After the success of Dear Lupin, Roger Mortimer finds himself facing something not normally experienced by former Guards officers who have been dead for more than 20 years — namely Difficult Second Album Syndrome. Lupin, a collection of letters written by Mortimer to his extremely errant son Charles (‘Lupin’) took everyone by surprise when it became a big hit last year.
Certainly its success astonished Charles himself. ‘It would not be an exaggeration to say that expectations for sales were not that high’, he writes here in his preface — hardly surprising as ‘I had barely read a book before, let alone compiled one.’ Unbeknownest to him, his younger sister Louise (‘Lumpy’) had also a stash of letters from their father — 150 of them locked away in a drawer since his death in 1991.
Mortimer’s tone here is much the same as before, shot through with bemused gloom, yet with one eye always trained on life’s grotesqueries — ‘Mrs Bomer has bought a new car: the colour is that of the messes made by dogs after de-worming pills.’ Several of the same characters who appeared in Dear Lupin make brief but stumbling bows here, among them the troublingly enticing ‘Aunt Boo’ who once stood for parliament on a ‘Keep Dorking White’ ticket.
What there isn’t so much of is the apoplectic exasperation with which Mortimer often addressed his son. True, there are occasional admonishments about Louise’s manners — ‘Your attitude sometimes borders on the oafish … At times you make no effort at all, possibly from shyness, more probably from sheer laziness.’ Mainly, though, there is tenderness — albeit dealt out with a properly restrained hand. ‘I enclose a small present. Don’t just buy milk chocolate or you will soon have the same waistline as the oldest and greediest elephant at Billy Smart’s Circus.’
One of the things that makes Mortimer such an entertaining letter-writer is that he tells you enough to set your imagination whirring away, but never too much. Thus there are passing references to his wife’s orange nylon wig — it flies off one day in front of a riveted Queen Mother at Sandown Park. And there’s just enough for us confidently to infer that Mrs Mortimer (‘Nidnod’) is a rampaging alkie whose fingers fasten unshakeably around the neck of any passing bottle of booze — ‘Your mother is particularly controversial after 7p.m. when she is tired.’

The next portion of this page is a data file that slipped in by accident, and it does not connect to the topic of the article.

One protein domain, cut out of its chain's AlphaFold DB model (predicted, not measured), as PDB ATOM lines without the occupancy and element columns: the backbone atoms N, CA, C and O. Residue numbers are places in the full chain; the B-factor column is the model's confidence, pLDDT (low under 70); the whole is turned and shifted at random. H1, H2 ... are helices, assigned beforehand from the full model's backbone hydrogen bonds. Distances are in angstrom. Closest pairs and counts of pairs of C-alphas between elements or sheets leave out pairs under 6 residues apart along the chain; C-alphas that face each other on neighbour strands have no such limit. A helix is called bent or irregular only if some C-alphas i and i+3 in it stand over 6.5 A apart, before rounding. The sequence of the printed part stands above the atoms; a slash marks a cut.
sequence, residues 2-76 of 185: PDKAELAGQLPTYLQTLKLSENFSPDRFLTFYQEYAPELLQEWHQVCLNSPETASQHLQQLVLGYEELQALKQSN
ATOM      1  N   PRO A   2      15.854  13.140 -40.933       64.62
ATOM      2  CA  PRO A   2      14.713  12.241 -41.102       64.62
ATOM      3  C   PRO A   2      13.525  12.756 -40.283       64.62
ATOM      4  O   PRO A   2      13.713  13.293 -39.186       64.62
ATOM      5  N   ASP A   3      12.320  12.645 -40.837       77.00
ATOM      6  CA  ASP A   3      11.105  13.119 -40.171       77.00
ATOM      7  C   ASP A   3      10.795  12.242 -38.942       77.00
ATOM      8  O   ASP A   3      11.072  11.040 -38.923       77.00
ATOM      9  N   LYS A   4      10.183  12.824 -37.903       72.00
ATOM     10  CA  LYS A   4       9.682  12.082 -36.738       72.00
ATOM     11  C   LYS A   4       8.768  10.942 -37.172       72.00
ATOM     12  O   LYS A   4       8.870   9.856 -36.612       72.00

As the years rumble on and old age encroaches, the jollity tends to wear a little thin. But here again there are glimpses of the dark rather than anything too overt — ‘I have not been very well lately. I collapsed when clearing some undergrowth, but just managed to stagger to the house where Nidnod found me unconscious on the kitchen floor.’
However infirm he becomes, Mortimer’s eye for the animating flourish never deserts him. In one of the last letters here, written shortly before his death, he writes about how much he enjoyed seeing his grand-daughter, Rebecca — ‘and her shy friend from Dorking with her out-of-door teeth’.
I suspect your enjoyment of Dear Lumpy will depend to a large extent on just how crusty you like your crusty old buggers to be. Personally, I like mine very crusty indeed, and as a result snorted happily into my Inverness cape throughout.